89. Headaches: Treatment depends on your diagnosis and symptoms
  90. Herbal supplements and heart drugs
  91. High blood pressure (hypertension)
  92. High blood pressure and cold remedies: Which are safe?
  93. High blood pressure and sex
  94. High blood pressure: Can you prevent it?
  95. How opioid addiction occurs
  96. How to tell if a loved one is abusing opioids
  97. Hunter syndrome
  98. Hypertensive crisis: What are the symptoms?
  99. Hypothermia
  100. IgA nephropathy (Berger's disease)
  101. Insulin and weight gain
  102. Intracranial hematoma
  103. Isolated systolic hypertension: A health concern?
  104. What is kidney disease? An expert explains
  105. Kidney disease FAQs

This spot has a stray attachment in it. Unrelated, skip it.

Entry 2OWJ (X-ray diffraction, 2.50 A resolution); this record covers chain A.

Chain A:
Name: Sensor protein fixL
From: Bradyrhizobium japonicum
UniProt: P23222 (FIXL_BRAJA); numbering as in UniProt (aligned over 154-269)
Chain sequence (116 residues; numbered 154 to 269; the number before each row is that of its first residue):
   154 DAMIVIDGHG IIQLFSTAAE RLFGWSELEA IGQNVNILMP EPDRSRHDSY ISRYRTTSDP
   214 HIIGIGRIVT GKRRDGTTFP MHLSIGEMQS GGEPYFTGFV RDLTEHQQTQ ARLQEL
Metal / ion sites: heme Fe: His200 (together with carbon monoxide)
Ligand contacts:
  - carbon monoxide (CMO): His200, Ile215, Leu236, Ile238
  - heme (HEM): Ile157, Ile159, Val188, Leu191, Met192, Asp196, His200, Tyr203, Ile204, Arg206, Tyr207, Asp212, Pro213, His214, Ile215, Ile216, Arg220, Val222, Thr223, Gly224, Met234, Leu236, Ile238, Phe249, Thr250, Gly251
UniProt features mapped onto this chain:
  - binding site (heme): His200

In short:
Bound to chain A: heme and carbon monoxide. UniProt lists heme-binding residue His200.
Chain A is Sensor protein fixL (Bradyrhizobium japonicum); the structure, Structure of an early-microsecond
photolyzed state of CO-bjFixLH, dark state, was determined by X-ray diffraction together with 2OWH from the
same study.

106. Kratom for opioid withdrawal
  107. L-arginine: Does it lower blood pressure?
  108. Late-night eating: OK if you have diabetes?
  109. Preventing lead exposure
  110. Lead poisoning
  111. Low-phosphorus diet: Helpful for kidney disease?
  112. Medications and supplements that can raise your blood pressure
  113. Menopause and high blood pressure: What's the connection?
  114. Molar pregnancy
  115. MRI: Is gadolinium safe for people with kidney problems?
  116. New Test for Preeclampsia
  117. Nighttime headaches: Relief
  118. Nosebleeds
  119. Sleep apnea, obstructive
  120. Obstructive Sleep Apnea
  121. Pain Management
  122. Pheochromocytoma
  123. Picnic Problems: High Sodium
  124. Pituitary tumors
  125. Polycystic kidney disease
  126. Polypill: Does it treat heart disease?
  127. Porphyria
  128. Postpartum preeclampsia
  129. Preeclampsia
  130. Prescription drug abuse